- ScratchMeNot brand – pictured above. These were our favorite readily made sleeves, but their website hasn’t worked in half a year so I think they may have sadly gone out of business.
- ScratchSleeves brand – Priced around $20-$25 on Amazon, these run narrow in the hand area so we size up. Also the hands do NOT flip open (not an issue for us at bedtime, but less convenient if your little one will be wearing these during the day). When we ordered on Amazon these shipped from the UK, so be sure to check the estimated arrival date.
- Frarance-free gentle cleansers and moisturizers. We usually do not use soap at bath time, except for Honest fragrance free shampoo / body wash once every few days. For moisturizing, we’ll use an unscented lotion like Tubby Todd, Vanicream, Hydrolatum or Cerave and to be honest haven’t noticed any major differences with these.
- Zipper onesies with flip over mitts and footies, so you can cover a hand or foot, if needed. The foldover covers are more common in infant onesies but are getting hard to find in bigger toddler sizes! Here’s my 2 favorite brands that each also feature double zippers for easy diaper changes:
- Lil Sleepies bamboo zippies – super soft, stretchy, and lightweight so are especially nice in the summer. At first I thought these would be too thin for winter, but I LOVE them and we just layer if necessary. Only sizes up to 12-18 months have the foldover covers, which I’m bummed about as Nori is just about to outgrow that size. Due to the fabric, these are the only flipover mitts that she cannot break free from!
- Kids Tales cotton blend zipper rompers – medium to thicker weight fabric. Nori lives in these at home and I love them for travel. Tag is on the outside so you need to trim it off. I’ve been very happy with these (favorites are the pineapple and watermelon print), but FYI I have found a little fabric feel inconsistency and had to return one due to a broken zipper. Nori can break free from these foldover mitts overnight (so for bed time, I keep them open but layer a Scratch Me Not over it), however they work temporarily if I need her to stop scratching during a diaper change.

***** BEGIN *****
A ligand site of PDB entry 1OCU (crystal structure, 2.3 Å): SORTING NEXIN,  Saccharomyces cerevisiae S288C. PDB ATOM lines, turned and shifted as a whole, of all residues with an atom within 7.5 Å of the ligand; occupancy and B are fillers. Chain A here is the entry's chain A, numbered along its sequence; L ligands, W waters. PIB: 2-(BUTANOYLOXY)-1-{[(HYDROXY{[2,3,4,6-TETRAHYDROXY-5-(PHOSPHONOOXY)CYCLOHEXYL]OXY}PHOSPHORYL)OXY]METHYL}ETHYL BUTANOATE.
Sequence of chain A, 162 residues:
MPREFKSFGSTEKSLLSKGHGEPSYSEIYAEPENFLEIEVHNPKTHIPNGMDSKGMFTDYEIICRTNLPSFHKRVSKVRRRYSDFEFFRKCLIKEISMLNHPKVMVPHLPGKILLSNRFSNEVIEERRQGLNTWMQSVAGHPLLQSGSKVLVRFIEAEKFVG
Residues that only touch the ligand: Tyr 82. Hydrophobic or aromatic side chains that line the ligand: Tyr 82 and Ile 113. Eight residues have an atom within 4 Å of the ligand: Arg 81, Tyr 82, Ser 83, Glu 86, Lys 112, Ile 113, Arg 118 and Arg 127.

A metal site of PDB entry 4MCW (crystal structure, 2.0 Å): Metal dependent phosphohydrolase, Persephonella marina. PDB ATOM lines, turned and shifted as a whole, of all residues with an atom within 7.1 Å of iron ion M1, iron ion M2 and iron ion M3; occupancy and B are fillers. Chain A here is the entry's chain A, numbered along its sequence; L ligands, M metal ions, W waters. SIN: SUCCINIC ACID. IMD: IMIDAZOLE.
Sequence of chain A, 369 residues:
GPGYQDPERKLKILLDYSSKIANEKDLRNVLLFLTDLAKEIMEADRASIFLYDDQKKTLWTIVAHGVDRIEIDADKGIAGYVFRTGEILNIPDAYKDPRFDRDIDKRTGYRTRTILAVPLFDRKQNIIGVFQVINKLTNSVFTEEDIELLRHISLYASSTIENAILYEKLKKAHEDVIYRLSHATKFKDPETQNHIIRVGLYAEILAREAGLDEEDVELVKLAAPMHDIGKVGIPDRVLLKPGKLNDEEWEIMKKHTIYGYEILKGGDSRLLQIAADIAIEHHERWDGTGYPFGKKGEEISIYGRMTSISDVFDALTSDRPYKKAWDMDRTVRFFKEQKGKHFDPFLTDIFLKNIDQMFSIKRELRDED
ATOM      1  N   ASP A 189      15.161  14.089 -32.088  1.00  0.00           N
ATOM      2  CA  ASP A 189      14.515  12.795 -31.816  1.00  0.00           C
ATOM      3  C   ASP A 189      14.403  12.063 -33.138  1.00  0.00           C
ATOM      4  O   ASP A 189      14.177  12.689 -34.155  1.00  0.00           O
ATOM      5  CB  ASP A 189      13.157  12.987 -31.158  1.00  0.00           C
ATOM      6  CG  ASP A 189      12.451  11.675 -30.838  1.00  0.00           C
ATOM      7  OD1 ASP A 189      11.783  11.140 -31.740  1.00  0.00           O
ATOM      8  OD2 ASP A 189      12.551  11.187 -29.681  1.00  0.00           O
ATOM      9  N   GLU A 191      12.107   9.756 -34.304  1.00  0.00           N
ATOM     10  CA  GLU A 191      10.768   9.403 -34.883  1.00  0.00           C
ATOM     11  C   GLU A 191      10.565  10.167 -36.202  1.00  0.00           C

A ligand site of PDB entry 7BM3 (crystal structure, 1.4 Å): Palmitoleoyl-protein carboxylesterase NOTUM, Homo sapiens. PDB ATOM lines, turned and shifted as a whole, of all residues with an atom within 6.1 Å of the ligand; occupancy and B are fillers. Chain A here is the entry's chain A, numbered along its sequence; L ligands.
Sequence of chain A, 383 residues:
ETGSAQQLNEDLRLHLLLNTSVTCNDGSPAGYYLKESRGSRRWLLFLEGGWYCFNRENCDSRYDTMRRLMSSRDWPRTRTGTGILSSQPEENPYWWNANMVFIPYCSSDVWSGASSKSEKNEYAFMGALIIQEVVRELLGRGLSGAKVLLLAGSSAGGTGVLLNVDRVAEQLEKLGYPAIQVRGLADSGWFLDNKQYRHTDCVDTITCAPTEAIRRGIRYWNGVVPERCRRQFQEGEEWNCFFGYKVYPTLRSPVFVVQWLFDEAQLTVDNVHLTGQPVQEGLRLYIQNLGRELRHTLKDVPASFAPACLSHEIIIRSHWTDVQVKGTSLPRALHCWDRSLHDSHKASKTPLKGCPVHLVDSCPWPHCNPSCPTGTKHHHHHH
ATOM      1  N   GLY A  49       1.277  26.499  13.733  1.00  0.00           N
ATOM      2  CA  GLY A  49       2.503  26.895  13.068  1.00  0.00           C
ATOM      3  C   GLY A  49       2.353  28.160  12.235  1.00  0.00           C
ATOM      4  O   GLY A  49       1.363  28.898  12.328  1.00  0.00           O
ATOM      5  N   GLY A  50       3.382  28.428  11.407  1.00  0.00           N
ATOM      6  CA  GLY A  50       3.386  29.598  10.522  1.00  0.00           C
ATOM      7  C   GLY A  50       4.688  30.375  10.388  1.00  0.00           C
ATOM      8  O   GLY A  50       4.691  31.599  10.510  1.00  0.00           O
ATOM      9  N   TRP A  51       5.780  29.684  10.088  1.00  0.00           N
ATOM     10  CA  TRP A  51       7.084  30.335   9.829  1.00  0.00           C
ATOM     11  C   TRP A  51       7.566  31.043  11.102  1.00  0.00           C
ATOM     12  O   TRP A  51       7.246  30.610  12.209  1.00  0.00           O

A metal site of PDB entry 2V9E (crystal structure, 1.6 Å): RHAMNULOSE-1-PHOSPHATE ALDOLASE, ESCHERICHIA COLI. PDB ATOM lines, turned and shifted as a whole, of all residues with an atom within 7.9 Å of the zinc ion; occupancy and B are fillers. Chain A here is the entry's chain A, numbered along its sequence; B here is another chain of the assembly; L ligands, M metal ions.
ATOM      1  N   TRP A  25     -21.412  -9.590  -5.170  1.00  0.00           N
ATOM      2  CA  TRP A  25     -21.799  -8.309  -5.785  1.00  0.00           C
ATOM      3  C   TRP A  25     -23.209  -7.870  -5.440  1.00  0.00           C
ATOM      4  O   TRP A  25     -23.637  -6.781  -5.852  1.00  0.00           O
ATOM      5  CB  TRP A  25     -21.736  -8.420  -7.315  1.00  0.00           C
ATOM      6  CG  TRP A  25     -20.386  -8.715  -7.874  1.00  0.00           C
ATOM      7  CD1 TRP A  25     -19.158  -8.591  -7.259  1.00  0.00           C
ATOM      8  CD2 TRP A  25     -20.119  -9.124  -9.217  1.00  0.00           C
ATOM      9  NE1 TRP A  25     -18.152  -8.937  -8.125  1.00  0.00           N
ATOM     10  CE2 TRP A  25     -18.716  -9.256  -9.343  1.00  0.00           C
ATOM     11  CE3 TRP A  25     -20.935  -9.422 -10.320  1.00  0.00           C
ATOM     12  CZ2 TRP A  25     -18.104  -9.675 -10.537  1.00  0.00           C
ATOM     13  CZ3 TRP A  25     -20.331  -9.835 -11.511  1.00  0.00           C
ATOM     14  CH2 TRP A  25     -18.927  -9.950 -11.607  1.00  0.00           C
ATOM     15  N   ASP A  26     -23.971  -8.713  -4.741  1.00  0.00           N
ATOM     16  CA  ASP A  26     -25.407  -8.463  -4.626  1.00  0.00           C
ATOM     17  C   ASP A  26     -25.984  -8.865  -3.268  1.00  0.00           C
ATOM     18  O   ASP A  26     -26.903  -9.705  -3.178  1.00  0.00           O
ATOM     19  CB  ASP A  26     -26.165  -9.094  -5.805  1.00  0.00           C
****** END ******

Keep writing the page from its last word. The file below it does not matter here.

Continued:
- Bamboo hooded towel + washcloths. These are so soft, and the towel is a generous size.
- Electric gentle nail file to help keep sharp nails from doing too much damage.
- Silk crib sheets: A total luxury and splurge product (that mama doesn’t even get to indulge in), but we have 1 silk crib sheet from Silky Tots that’s extra nice and gentle on her face and scalp, especially when Nori would rub her head back and forth against cotton sheets til it was raw and bloody during bad eczema flare ups.
Outside of our bathing and bedtime “maintenance” routine, below are other steps we take to help prevent and mitigate eczema flare ups in the family.
3. Gut health and FOOD allergies
- Probiotics. Many have suggested a linkage between eczema and gut health, and the importance of probiotics. I don’t have anything special to recommend as we just give Nori standard kids probiotics by Culturelle. She was put on antibiotics twice as a newborn which I really tried to avoid (but had no good alternative), as they likely wiped out a lot of her healthy gut bacteria.
- Eliminating cow’s milk from mom’s diet while breastfeeding. I feel like this is a common blanket suggestion that docs give breastfeeding moms for issues ranging from reflux to eczema to general fussiness. I did not notice any difference after eliminating dairy from my own diet, but have heard from fellow moms who noticed a big difference. Just make sure you’re getting your calcium in other ways so you don’t become calcium deficient.